MARY: Benny would roll up weekend after weekend. He'd bring Prodigy little bits of gossip. He’d talk to him about Kendrick Lamar's latest mixtape. Sometimes he'd bring shoes for Prodigy to wear. Benny would just wear some new shoes to prison, swap with P while they were sitting across the table from each other. Once, Benny even brought his stepdaughter with him. She’d been diagnosed with diabetes as a kid.
BENNY: At the time this was my girlfriend's daughter, so she lived, she lived with me. So I see what she deals with the insulin shots, you know, having to take that shit daily having to watch what she eats you know… he said bring her up, I wanna talk to her. So you know they had had their talk...
MARY: Benny drove her out one Saturday, introduced her to Prodigy. Then he left the table, and let them talk, one on one, about how they coped. When I spoke to her, she told me Prodigy put her at peace.
BENNY: Yeah, she said thank you. She said thank you. It’s a very big fucking void, man. It’s a very big void with him gone - aside from the music shit.
MARY: When we started reporting about Prodigy, I began following his daughter, Tasia, on Instagram - she’s 19 years old now. She’s a photographer. I noticed that last year she put up this letter she got from him, while he was in prison. It's written on the same yellow legal paper he was using to write his autobiography. He writes down all the normal dad stuff: he tells her to keep working hard in school and wear a scarf when she goes out in the cold. He tells her not to worry about him.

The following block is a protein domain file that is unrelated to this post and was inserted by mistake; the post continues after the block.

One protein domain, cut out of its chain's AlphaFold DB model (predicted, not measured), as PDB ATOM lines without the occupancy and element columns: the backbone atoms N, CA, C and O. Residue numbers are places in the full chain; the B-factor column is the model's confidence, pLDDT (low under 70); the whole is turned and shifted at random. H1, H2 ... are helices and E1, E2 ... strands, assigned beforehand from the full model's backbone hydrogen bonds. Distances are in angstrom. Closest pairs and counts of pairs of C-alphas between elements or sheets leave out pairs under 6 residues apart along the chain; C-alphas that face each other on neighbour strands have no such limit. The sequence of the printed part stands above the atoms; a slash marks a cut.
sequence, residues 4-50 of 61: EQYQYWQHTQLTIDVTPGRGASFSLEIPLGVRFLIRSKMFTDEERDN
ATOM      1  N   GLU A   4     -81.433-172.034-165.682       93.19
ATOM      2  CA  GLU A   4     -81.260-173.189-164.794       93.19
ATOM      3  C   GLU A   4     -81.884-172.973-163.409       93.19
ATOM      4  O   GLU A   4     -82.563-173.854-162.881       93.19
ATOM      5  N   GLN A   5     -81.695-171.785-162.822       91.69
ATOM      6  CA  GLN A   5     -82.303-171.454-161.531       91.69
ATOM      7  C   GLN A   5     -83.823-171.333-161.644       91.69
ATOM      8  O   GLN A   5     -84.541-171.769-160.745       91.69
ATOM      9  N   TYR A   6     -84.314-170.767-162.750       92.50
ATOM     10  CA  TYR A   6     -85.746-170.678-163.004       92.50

CHRISTOPHER: He also writes a rhyme for her. He says it was inspired by a phone call they had. He’d asked her how she was doing, and she said - I’m happy, for no reason. So, that’s what he called it.
PRODIGY: There used to be a time when I was mean spirited and angry
cause sickle cell hurts so bad I cursed the heaven’s daily.
But then I came to understand the lifestyle I was living
as causing me tremendous pain and misfortune was a given.
The air is sweet and the taste of water even sweeter,
and just to hear my daughter speak like this is a pain reliever.
PRODIGY: The day I got out, I was real anxious I know that.
CHRISTOPHER: After three years inside Prodigy was released on a cold March day. He actually walked through the prison gates and out into a snowstorm.
PRODIGY: After you get processed, they give you your package, whatever going home clothes you got. So I got my clothes; I changed into my street clothes that my family sent me. That felt good. I felt like I was closer to being out being dressed regular.
CHRISTOPHER: Years later Prodigy's still remembers exactly what he was wearing.
PRODIGY: It was like a pair of gray and black Bo Jacksons, and some like blue jeans, and like a button up white shirt, and like a pullover cardigan. And then when I got out - bunch of my friends were outside, a lot of my friends from Queensbridge - just a bunch of my friends and family was waiting outside for me. 10-15 people.
CHRISTOPHER: And he spent the whole drive back trying to figure out the touchscreen on his new phone.
PRODIGY: i was bugging off of that, but it was like it was something new - that I never seen before.
CHRISTOPHER: After he gets back to the city he goes to his favorite Korean restaurant and then he goes to meet up with 50 Cent. And remember Prodigy was a dude who had made a career out of beef and with other rappers, but now he pulls 50 aside and he says listen I've had this realization while I was inside. I don't want to fight with rappers anymore. I want to squash all of my beefs.